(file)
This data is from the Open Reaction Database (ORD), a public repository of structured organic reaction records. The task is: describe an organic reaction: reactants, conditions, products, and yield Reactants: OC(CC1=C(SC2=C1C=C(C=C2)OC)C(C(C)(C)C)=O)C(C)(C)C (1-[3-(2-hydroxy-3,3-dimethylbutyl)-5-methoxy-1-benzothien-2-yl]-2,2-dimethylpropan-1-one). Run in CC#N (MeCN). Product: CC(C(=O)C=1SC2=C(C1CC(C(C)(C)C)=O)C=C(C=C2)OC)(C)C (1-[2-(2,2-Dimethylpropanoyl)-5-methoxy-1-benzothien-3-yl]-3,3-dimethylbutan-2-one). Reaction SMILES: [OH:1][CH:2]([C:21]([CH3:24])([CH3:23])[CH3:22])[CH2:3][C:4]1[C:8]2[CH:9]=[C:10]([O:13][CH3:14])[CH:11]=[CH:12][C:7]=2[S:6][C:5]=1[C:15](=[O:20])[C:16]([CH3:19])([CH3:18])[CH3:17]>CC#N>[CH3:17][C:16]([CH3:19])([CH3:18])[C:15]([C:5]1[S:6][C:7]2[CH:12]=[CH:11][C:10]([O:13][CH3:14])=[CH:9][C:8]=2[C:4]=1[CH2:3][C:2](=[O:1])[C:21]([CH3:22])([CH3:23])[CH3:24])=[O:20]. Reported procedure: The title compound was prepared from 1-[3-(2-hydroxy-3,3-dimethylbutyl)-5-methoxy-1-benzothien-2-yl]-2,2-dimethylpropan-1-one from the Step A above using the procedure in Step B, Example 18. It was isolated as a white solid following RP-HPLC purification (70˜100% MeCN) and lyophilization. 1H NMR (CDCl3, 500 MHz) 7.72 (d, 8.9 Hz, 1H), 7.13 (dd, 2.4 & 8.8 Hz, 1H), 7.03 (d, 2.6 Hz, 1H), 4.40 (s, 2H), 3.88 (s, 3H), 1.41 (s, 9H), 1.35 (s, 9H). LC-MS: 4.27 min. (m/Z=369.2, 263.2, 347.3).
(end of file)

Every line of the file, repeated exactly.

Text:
This data is from the Open Reaction Database (ORD), a public repository of structured organic reaction records. The task is: describe an organic reaction: reactants, conditions, products, and yield Reactants: OC(CC1=C(SC2=C1C=C(C=C2)OC)C(C(C)(C)C)=O)C(C)(C)C (1-[3-(2-hydroxy-3,3-dimethylbutyl)-5-methoxy-1-benzothien-2-yl]-2,2-dimethylpropan-1-one). Run in CC#N (MeCN). Product: CC(C(=O)C=1SC2=C(C1CC(C(C)(C)C)=O)C=C(C=C2)OC)(C)C (1-[2-(2,2-Dimethylpropanoyl)-5-methoxy-1-benzothien-3-yl]-3,3-dimethylbutan-2-one). Reaction SMILES: [OH:1][CH:2]([C:21]([CH3:24])([CH3:23])[CH3:22])[CH2:3][C:4]1[C:8]2[CH:9]=[C:10]([O:13][CH3:14])[CH:11]=[CH:12][C:7]=2[S:6][C:5]=1[C:15](=[O:20])[C:16]([CH3:19])([CH3:18])[CH3:17]>CC#N>[CH3:17][C:16]([CH3:19])([CH3:18])[C:15]([C:5]1[S:6][C:7]2[CH:12]=[CH:11][C:10]([O:13][CH3:14])=[CH:9][C:8]=2[C:4]=1[CH2:3][C:2](=[O:1])[C:21]([CH3:22])([CH3:23])[CH3:24])=[O:20]. Reported procedure: The title compound was prepared from 1-[3-(2-hydroxy-3,3-dimethylbutyl)-5-methoxy-1-benzothien-2-yl]-2,2-dimethylpropan-1-one from the Step A above using the procedure in Step B, Example 18. It was isolated as a white solid following RP-HPLC purification (70˜100% MeCN) and lyophilization. 1H NMR (CDCl3, 500 MHz) 7.72 (d, 8.9 Hz, 1H), 7.13 (dd, 2.4 & 8.8 Hz, 1H), 7.03 (d, 2.6 Hz, 1H), 4.40 (s, 2H), 3.88 (s, 3H), 1.41 (s, 9H), 1.35 (s, 9H). LC-MS: 4.27 min. (m/Z=369.2, 263.2, 347.3).